Socialist Worker

Poverty is the weapon of mass destruction

Issue No. 1883

  • $130 BILLION spent by the United States on the war on Iraq and homeland security over the last year

  • $80 BILLION would provide universal access to basic social services, clean water and eliminate malnutrition

    NEARLY 850 million people are on the verge of starvation across the world because there is "not enough money" to eliminate extreme hunger.

    A shocking new report at the end of last year from the Food and Agriculture Organisation (FAO) of the United Nations showed that the starvation was increasing just as Bush and Blair poured cash into the technology of death.

    The US has already spent nearly $100 billion on the war in Iraq. It has also spent around $30 billion on "homeland security". Yet, according to the UN, just $80 billion a year would provide universal access to basic social services, give everyone clean water and reduce poverty enough to eliminate malnutrition.

    The FAO report shows that hunger is increasing in the era of capitalist globalisation. As the power grows of the multinationals and the states which support them, ordinary people suffer-and sometimes die.

    Today around 842 million people are going to bed hungry every night.

    Most people suffering from hunger live in Africa and Latin America, but 34 million are in the former Soviet Union and ten million live in what are normally termed the "rich industrialised countries".

    In 1992 the powers which dominate the UN announced that within 30 years they would cut by half the number of people experiencing extreme hunger. All the evidence shows no progress at all towards even that paltry target.

    The report says, "The pattern of change in the developing countries as a whole has shifted from a declining to a rising trend. Between 1995-7 and 1999-2001, the number of hungry people in the developing countries increased by 18 million. Unless significant gains are made in large countries where progress has stalled, it will be difficult to reverse this negative trend."

    The FAO report highlights the increase in the number of undernourished in those countries it calls "in transition"-those where the glories of the free market were supposed to have brought prosperity.

    In the countries of the former USSR there are now 29 million (10 percent of the population) classified as chronically hungry. In these countries, the report notes, "Economic transition has been accompanied by far-reaching political and administrative changes that have disrupted trade and exchange relations and led to severe foreign exchange shortages. In addition, agricultural production and marketing systems have broken down."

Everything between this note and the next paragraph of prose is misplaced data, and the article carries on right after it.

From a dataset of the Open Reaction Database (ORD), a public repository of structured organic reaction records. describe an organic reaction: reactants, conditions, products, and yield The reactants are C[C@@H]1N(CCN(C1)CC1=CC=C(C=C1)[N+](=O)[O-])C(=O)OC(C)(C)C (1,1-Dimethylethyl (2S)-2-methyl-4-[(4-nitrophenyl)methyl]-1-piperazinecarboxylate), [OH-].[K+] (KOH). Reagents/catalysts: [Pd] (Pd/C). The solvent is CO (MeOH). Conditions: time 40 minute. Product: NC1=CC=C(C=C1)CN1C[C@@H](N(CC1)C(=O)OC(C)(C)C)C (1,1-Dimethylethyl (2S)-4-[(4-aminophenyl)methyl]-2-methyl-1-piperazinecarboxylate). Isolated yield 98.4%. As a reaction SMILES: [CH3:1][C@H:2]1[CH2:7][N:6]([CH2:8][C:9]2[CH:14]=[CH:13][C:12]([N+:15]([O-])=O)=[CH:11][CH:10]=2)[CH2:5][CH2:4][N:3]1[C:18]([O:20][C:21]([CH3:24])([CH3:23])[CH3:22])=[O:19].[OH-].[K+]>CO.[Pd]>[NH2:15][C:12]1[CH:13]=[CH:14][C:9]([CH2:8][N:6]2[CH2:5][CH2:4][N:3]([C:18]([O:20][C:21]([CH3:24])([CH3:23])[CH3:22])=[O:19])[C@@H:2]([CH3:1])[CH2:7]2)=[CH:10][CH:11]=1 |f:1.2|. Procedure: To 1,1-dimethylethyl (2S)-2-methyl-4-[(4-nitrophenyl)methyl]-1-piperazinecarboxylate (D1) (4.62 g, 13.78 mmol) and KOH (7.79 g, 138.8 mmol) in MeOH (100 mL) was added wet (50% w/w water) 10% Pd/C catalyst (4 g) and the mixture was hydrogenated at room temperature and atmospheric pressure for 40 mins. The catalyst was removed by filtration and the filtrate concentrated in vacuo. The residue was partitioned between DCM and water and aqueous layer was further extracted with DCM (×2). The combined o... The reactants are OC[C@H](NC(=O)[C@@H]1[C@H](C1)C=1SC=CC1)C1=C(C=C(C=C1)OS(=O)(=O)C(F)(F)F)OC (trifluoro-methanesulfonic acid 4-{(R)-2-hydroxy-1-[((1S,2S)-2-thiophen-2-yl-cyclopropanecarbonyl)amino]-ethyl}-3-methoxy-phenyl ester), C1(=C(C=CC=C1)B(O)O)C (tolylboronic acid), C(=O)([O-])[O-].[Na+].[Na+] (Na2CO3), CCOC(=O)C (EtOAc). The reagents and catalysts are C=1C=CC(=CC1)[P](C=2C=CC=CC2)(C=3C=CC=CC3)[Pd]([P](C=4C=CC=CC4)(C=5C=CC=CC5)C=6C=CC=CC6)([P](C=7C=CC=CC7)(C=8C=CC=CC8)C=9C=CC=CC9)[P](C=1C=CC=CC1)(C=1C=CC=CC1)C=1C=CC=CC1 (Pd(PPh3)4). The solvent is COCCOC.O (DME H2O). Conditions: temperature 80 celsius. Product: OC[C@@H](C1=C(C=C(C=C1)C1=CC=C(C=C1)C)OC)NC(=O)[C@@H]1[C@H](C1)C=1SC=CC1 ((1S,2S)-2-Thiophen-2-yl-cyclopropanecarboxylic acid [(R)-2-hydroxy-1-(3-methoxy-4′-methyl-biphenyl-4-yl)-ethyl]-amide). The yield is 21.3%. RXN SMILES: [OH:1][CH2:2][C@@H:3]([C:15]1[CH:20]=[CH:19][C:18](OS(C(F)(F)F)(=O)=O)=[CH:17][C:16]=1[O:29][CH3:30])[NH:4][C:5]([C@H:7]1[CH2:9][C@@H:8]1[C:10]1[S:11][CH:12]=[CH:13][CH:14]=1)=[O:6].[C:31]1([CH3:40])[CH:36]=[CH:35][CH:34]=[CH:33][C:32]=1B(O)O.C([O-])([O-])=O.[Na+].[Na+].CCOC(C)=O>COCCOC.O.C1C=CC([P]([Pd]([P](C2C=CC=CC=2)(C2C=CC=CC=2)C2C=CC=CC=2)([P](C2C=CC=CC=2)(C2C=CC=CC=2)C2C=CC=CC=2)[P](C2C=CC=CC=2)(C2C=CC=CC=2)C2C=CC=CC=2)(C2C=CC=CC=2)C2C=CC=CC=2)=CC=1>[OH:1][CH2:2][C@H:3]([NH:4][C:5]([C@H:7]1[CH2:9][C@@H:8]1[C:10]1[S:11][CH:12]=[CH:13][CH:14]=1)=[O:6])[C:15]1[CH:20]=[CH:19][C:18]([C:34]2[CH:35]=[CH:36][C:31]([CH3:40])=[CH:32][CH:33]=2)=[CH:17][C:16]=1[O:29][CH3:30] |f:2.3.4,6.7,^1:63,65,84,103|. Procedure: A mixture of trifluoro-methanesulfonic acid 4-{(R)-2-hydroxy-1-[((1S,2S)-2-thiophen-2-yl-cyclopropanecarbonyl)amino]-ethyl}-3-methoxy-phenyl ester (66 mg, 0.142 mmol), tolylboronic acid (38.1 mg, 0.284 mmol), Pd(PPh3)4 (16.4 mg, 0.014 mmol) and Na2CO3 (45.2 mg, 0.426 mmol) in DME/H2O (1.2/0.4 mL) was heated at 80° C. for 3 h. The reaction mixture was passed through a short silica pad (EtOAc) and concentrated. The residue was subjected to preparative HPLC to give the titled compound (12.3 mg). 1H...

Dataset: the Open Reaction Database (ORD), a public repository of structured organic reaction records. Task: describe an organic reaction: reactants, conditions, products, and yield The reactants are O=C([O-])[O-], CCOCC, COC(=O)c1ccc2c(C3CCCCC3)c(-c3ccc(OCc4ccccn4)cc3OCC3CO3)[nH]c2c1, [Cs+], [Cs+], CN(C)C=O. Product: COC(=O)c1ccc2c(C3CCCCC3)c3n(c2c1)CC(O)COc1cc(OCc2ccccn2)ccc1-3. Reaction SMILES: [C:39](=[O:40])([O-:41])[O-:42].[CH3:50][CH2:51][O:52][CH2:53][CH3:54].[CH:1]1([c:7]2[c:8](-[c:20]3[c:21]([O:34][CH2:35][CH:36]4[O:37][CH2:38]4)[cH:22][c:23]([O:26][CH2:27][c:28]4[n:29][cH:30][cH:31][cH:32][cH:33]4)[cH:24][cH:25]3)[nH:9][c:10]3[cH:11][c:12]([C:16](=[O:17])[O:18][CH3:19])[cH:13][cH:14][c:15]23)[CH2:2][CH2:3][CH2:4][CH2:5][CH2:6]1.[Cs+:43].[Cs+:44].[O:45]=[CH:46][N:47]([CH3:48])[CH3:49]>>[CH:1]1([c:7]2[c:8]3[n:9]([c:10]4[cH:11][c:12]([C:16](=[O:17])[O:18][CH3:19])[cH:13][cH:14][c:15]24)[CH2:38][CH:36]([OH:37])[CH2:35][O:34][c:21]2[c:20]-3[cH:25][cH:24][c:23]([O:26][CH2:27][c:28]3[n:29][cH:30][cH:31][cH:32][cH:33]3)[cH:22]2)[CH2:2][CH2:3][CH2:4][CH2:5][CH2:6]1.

FAO director-general Jacques Diouf writes in the report, "Why have we allowed hundreds of millions of people to go hungry in a world that produces more than enough food for every woman, man and child? Bluntly stated, the problem is not so much a lack of food as a lack of political will."

    Doctor Tewolde Egziabher of the Ethiopian Environmental Protection Authority recently showed that the West has helped to prevent Ethiopia becoming self sufficient in food. Western governments and international financial institutions have insisted that the private sector must control the food supply. They have prevented the government building granaries and food depots that could store grain from one year to the next.

    Capitalism brings famine and war, and it is getting worse.

  • For the UN report go here

  • For the cost of the war on Iraq go here


    AIDS key role

    The US and Britain have done virtually nothing to halt the growth of HIV/AIDS and have supported the pharmaceutical companies in their efforts to continue their stranglehold on life-saving drugs.

    According to the UN FAO report, Southern Africa faces "an unprecedented collapse of health, agricultural production and food security that will endure for decades".

    Famine worsens the AIDS epidemic and makes those already infected with HIV more susceptible to opportunistic infections.


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    Article information

    Features
    Sat 10 Jan 2004, 00:00 GMT
    Issue No. 1883
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